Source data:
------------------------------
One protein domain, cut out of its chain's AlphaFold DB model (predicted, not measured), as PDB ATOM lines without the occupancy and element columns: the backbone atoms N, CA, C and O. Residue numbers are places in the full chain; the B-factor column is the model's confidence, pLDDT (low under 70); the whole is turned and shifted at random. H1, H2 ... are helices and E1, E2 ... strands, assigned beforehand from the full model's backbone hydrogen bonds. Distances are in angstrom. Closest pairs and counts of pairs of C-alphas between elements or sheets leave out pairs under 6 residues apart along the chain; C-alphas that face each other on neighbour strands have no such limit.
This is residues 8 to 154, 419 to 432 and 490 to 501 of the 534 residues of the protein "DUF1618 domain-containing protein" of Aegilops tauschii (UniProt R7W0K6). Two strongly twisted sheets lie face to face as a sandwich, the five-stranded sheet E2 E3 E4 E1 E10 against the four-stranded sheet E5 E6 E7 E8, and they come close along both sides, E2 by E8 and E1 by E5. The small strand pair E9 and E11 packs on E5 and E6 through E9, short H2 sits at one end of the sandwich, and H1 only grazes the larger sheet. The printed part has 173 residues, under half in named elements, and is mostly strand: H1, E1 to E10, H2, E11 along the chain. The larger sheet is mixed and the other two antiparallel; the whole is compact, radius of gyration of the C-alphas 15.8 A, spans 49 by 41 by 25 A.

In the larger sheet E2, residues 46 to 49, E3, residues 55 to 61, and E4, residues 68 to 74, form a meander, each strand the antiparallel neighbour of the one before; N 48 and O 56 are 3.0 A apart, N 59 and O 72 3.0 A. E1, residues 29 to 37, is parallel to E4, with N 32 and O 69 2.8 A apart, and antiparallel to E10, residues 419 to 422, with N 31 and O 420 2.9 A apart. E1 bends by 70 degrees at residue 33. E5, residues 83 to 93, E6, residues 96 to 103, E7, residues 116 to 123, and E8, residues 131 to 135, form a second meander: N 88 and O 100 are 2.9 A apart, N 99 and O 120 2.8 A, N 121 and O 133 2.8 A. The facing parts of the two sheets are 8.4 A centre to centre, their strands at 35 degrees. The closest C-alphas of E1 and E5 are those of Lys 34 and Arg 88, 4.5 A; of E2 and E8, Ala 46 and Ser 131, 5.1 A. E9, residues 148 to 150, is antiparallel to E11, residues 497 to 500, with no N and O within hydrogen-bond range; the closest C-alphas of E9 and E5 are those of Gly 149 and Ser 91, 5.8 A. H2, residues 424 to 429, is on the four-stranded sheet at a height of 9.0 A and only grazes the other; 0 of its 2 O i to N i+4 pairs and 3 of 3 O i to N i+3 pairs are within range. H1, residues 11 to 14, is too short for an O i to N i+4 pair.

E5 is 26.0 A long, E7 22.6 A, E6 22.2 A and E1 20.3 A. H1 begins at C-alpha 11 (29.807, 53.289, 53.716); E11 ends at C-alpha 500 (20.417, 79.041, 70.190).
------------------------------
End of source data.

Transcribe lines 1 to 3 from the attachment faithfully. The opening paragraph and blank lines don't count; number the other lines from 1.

This is residues 8 to 154, 419 to 432 and 490 to 501 of the 534 residues of the protein "DUF1618 domain-containing protein" of Aegilops tauschii (UniProt R7W0K6). Two strongly twisted sheets lie face to face as a sandwich, the five-stranded sheet E2 E3 E4 E1 E10 against the four-stranded sheet E5 E6 E7 E8, and they come close along both sides, E2 by E8 and E1 by E5. The small strand pair E9 and E11 packs on E5 and E6 through E9, short H2 sits at one end of the sandwich, and H1 only grazes the larger sheet. The printed part has 173 residues, under half in named elements, and is mostly strand: H1, E1 to E10, H2, E11 along the chain. The larger sheet is mixed and the other two antiparallel; the whole is compact, radius of gyration of the C-alphas 15.8 A, spans 49 by 41 by 25 A.

In the larger sheet E2, residues 46 to 49, E3, residues 55 to 61, and E4, residues 68 to 74, form a meander, each strand the antiparallel neighbour of the one before; N 48 and O 56 are 3.0 A apart, N 59 and O 72 3.0 A. E1, residues 29 to 37, is parallel to E4, with N 32 and O 69 2.8 A apart, and antiparallel to E10, residues 419 to 422, with N 31 and O 420 2.9 A apart. E1 bends by 70 degrees at residue 33. E5, residues 83 to 93, E6, residues 96 to 103, E7, residues 116 to 123, and E8, residues 131 to 135, form a second meander: N 88 and O 100 are 2.9 A apart, N 99 and O 120 2.8 A, N 121 and O 133 2.8 A. The facing parts of the two sheets are 8.4 A centre to centre, their strands at 35 degrees. The closest C-alphas of E1 and E5 are those of Lys 34 and Arg 88, 4.5 A; of E2 and E8, Ala 46 and Ser 131, 5.1 A. E9, residues 148 to 150, is antiparallel to E11, residues 497 to 500, with no N and O within hydrogen-bond range; the closest C-alphas of E9 and E5 are those of Gly 149 and Ser 91, 5.8 A. H2, residues 424 to 429, is on the four-stranded sheet at a height of 9.0 A and only grazes the other; 0 of its 2 O i to N i+4 pairs and 3 of 3 O i to N i+3 pairs are within range. H1, residues 11 to 14, is too short for an O i to N i+4 pair.

E5 is 26.0 A long, E7 22.6 A, E6 22.2 A and E1 20.3 A. H1 begins at C-alpha 11 (29.807, 53.289, 53.716); E11 ends at C-alpha 500 (20.417, 79.041, 70.190).